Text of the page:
Hey readers! Joseph wasn't the only Harrison in Olive's life. Today, I let Olive introduce her maternal figure, Mother Harrison.
May 25th, 1890
Most children learn to take care with fire, but through Mother Harrison I learned even the memory of fire can be treacherous.
I imagine Mother Harrison was once as bold as the heroines from my books. She must have slayed her share of dragons and broken more than a few hearts before she found her star-crossed match in Doctor Harrison. But the flames that took her beloved soulmate from her overwhelmed the fire in her too. She retained just enough to be a beacon for us when we’d lost one reason for hope after another. I wish I’d known how to be the same guiding light for her. Perhaps I was in a small way.
The days Mother Harrison felt well enough to toil by her oven were few, but one morning she corralled me and Elliot in the kitchen to bake cookies. It was hard work keeping Elliot from devouring all the dough, but the scent of dried lavender and Mother Harrison’s smiles as she taught me proper mixing techniques gave me all the energy I could ask for.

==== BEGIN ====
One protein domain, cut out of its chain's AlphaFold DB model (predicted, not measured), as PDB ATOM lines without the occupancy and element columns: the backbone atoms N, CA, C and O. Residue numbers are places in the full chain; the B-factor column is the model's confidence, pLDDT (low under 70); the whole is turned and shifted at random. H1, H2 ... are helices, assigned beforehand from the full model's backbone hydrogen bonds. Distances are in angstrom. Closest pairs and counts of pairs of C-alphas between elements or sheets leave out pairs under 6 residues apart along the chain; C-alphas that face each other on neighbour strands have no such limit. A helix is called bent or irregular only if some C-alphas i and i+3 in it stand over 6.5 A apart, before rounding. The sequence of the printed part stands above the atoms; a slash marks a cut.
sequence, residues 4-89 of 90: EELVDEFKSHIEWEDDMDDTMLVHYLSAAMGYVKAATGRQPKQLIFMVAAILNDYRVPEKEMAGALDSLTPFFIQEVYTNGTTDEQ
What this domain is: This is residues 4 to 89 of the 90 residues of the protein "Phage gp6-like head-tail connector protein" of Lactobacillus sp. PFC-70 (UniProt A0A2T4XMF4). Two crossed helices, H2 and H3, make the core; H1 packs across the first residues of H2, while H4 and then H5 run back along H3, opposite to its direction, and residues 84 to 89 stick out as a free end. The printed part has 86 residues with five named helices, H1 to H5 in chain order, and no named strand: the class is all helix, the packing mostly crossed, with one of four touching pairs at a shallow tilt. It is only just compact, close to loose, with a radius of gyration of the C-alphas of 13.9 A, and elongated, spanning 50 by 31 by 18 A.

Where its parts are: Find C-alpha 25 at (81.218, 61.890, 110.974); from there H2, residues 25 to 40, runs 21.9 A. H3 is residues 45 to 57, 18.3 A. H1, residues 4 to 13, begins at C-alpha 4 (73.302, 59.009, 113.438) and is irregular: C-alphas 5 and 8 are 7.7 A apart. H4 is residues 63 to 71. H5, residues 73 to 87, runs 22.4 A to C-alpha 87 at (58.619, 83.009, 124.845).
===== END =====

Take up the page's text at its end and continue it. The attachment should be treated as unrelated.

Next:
Those smiles lasted into the afternoon as Mother Harrison took us to deliver our boon to folks from church. Most didn’t know what to make of me or my brother but welcomed her readily, but a young woman Matilda had known in school cradled her infant and looked at me and Elliot with an intense battle between guilt and fear in her eyes. She apologized to Mother Harrison but said her husband would be furious if she invited Fenians into her home.
My gaze shot toward Elliot’s and then to Mother Harrison to watch for the memory of Fenians and fire cross her face. I planned the fastest route to get her home before that memory of fire consumed her, but before I could sweep her away from that doorstep or send Elliot to fetch Joseph, Mother Harrison met my gaze as her cheer faltered. After a moment of looking to me as though I was now the beacon drawing her out of danger, she squeezed my shoulder and gave me another smile.
I don’t know if it was her sense of responsibility toward me and Elliot or some other benevolent magic that renewed her, but she breathed in deeply, raised her chin, and locked the memory of fire and fury behind her eyes. There was still a fragment of the fierce young soul she once was inside her, and she channeled her with a bravery I’ve seldom seen.
Mother Harrison told the young mother she had nothing to fear from inviting us inside, as we were not Fenians, and though a little uncertainty remained in the woman’s eyes, there isn’t a God-fearing soul in New Westminster who could refuse Mother Harrison twice.
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